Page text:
Reports identify shortcomings across federal cybersecurity efforts
It would be difficult to overstate just how important cybersecurity is for the federal government at large. Cyberattacks are becoming increasingly common and severe across both the public and private sectors, and federal agencies are undoubtedly among the most tempting targets for hackers of all stripes. Naturally, that makes cybersecurity not just a top-level priority, but also a tremendous challenge.
A number of recent reports highlighted agencies' successes and failures in this area. These studies make it clear that while the federal government has made significant progress in terms of protecting its digital data and networks for hostile attackers, the crux of the matter is that many agencies remain vulnerable, and more effective cybersecurity is essential.
"There were IT security flaws common to most of the 24 agencies."
One of the most enlightening federal cybersecurity studies came from the Government Accountability Office. The report, entitled "Agencies Need to Correct Weaknesses and Fully Implement Security Programs," found that there were a number of IT security flaws common to many of the 24 agencies examined. Specifically, the GAO noted that agencies continue to struggle to limit access to computer resources to only authorized personnel, and also have difficulties detecting when other users access these assets inappropriately.
Another key flaw seen across federal agencies, according to the GAO, is a tendency to put too much IT control in the hands of a single individual. When this happens, a cyberattacker who successfully steals that person's access information or personal data may be able to cause tremendous damage.
It is also important to note that the GAO report found a lack of agency-wide security management programs among the departments examined. Not only does this put agencies at risk right here and now, but it also makes it difficult for departments to take proactive steps to shore up their defenses going forward.
"These deficiencies place critical information and information systems used to support the operations, assets, and personnel of federal agencies at risk, and can impair agencies' efforts to fully implement effective information security programs," the GAO stated.
Yet while all of these shortcomings were shared by multiple agencies, not every department was equally guilty. Speaking to the Washington Business Journal, Samuel Visner, senior vice president of ICF International, said, "There is an uneven distribution of this capability across the government – some agencies have it, others don't."
"The federal government scored 688 on its 900-point cybersecurity scale."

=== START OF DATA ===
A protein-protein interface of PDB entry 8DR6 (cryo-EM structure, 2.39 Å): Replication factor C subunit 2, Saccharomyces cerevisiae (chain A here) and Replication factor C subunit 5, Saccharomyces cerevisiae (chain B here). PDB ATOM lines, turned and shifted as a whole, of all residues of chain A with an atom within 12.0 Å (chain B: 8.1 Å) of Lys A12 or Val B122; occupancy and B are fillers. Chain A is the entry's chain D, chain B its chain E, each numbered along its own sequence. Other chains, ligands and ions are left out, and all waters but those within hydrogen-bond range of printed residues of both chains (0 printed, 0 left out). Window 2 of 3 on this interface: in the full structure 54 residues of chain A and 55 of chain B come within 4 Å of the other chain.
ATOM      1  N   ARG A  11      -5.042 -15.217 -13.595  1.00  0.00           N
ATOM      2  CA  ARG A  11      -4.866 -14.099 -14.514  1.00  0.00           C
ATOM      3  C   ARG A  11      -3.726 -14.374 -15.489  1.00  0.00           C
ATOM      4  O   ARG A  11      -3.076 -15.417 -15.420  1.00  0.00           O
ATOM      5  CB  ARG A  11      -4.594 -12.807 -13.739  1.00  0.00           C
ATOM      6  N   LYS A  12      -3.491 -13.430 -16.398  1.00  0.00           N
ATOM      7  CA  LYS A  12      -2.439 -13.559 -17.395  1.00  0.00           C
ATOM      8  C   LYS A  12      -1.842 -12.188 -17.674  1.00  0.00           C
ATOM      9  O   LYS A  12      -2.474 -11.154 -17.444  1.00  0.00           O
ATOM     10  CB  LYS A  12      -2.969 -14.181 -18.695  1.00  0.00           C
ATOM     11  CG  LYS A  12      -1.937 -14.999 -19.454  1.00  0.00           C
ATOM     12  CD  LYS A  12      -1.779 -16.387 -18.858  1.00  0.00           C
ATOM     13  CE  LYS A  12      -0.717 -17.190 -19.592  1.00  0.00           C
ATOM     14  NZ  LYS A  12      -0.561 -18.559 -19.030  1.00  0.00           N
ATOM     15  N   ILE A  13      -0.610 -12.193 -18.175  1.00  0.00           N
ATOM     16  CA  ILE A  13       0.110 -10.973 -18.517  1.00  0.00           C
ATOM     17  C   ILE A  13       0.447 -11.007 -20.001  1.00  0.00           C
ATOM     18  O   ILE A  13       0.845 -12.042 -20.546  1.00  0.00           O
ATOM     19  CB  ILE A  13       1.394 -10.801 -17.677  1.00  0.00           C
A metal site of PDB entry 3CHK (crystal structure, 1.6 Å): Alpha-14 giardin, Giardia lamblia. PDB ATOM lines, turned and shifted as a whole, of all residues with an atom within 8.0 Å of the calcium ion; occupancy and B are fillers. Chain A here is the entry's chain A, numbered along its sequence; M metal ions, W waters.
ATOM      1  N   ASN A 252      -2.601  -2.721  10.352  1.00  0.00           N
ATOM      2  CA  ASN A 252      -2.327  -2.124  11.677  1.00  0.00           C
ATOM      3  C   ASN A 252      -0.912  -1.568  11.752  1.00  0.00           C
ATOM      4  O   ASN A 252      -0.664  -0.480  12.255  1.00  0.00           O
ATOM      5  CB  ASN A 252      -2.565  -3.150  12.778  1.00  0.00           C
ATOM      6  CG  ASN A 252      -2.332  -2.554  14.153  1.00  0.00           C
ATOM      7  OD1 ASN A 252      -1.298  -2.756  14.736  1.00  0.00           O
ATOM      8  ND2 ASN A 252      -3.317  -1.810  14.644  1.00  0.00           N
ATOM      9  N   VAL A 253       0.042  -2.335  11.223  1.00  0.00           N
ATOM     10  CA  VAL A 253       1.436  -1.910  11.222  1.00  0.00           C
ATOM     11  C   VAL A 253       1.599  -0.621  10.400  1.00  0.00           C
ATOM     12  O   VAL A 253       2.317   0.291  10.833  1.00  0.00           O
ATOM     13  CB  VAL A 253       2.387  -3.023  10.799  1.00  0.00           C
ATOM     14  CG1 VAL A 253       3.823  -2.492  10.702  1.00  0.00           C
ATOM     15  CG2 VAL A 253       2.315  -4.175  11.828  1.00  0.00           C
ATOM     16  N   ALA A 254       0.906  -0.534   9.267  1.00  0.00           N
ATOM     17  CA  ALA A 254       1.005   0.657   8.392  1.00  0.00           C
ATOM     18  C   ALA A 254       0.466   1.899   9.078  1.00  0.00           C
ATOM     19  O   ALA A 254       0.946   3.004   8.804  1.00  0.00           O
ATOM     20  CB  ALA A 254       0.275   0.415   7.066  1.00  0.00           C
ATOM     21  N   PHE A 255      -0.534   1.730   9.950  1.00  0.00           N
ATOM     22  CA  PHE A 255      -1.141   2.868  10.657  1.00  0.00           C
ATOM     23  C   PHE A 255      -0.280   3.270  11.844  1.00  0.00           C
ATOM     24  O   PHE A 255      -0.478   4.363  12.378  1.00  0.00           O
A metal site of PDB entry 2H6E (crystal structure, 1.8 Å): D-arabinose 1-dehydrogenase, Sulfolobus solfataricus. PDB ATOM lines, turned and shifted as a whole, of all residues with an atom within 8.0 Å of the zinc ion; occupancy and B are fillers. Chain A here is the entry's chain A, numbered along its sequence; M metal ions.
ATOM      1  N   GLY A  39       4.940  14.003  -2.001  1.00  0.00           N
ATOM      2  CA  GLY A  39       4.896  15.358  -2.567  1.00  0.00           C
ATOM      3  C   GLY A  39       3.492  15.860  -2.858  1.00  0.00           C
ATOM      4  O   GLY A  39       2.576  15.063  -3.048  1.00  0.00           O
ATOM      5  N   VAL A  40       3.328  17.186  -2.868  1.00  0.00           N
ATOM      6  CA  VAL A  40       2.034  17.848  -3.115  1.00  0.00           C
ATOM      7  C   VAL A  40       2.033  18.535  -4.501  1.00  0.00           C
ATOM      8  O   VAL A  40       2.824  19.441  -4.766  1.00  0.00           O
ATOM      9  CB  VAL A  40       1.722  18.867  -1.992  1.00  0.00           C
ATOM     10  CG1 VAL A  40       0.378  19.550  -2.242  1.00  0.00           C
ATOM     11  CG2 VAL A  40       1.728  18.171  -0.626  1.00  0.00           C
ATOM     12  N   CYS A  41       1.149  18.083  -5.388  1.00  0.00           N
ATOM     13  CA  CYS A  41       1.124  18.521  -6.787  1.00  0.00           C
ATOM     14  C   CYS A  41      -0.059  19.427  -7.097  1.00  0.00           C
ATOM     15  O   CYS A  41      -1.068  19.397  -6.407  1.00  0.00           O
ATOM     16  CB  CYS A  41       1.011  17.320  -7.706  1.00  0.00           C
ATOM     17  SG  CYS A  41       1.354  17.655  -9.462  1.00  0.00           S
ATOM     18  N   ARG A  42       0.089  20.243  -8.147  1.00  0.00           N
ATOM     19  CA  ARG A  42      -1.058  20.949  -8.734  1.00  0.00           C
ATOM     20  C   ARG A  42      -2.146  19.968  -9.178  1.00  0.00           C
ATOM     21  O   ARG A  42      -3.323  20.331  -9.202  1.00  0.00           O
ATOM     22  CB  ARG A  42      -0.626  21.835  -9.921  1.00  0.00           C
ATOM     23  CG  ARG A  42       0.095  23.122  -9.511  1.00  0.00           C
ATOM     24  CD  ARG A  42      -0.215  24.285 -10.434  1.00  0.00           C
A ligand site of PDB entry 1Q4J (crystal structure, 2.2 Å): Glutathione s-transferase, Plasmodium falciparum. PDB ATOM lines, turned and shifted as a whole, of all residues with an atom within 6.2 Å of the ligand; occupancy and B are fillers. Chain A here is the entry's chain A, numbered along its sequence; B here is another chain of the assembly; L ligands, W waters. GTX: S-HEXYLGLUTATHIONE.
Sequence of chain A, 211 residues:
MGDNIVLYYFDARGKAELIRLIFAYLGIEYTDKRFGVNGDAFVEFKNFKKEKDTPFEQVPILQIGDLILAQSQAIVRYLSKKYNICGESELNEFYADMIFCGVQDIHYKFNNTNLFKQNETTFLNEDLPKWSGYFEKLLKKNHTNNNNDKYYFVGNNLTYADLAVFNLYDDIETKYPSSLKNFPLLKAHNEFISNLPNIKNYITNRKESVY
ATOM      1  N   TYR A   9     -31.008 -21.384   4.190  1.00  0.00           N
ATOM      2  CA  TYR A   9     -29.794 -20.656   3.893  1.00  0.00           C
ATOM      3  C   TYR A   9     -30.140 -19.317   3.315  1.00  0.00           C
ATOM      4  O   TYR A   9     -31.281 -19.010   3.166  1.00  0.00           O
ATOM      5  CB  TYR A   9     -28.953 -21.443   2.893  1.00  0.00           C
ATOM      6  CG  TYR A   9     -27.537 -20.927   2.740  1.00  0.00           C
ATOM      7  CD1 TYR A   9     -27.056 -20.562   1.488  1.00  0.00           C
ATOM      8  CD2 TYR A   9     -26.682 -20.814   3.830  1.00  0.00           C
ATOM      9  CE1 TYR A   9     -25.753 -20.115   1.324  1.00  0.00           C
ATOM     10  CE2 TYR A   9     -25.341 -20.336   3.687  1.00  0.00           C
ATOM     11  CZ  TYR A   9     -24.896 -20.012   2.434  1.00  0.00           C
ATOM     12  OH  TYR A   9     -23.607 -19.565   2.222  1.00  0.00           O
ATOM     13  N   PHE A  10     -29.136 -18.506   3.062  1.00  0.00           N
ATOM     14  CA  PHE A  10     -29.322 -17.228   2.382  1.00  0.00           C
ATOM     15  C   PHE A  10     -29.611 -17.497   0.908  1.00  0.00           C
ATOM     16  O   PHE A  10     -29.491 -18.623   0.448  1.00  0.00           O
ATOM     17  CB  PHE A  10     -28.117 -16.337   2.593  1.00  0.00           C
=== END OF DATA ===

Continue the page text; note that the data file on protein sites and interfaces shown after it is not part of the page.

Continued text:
Government keeping pace
However, a recent report from BitSight Technologies suggested that the federal government's cybersecurity efforts are actually more or less aligned with those of other sectors. According to E-Commerce Times, BitSight rated the federal government at 688 on its 900-point scale, as compared to 684 in the retail sector and 716 for the financial sector, with lower scores for every other industry.
While potentially seen as a defense of agencies' performance, this score could also be interpreted disappointing, considering the incredibly high stakes inherent to federal cybersecurity efforts. What's more, the report identified a number of key cybersecurity areas where the government is falling behind sectors such as education and health care. Notably, BitSight found that federal agencies are particularly weak in terms of SSL-related issues, with 7 percent of agencies still susceptible to the major and widely-covered Heartbleed bug, Nextgov reported. Additionally, more than half of agencies were vulnerable to FREAK, another SSL flaw, and nearly four-fifths of agencies were not protected from POODLE, another vulnerability.
Given these findings, it's unsurprising that federal agencies are now working on strategies to improve their cybersecurity capabilities. A big part of these initiatives will likely be increased spending, as Benzinga's Monica Gerson recently suggested. She noted that industry analyst Daniel Ives expects governments across the board to invest more in next-generation cybersecurity efforts. Such willingness to spend comes about as the result of both increasing threats and a realization that current U.S. cybersecurity efforts are falling behind.
Of course, spending in and of itself will not cure federal agencies' cybersecurity woes. For departments to shore up their defenses, they will need to be very strategic with their investments. Specifically, agency IT decision-makers must look for third-party partners that have demonstrated experience and expertise in the realm of information assurance. Furthermore, agencies need cybersecurity strategies that accommodate users' needs and preferences while providing the necessary degree of protection.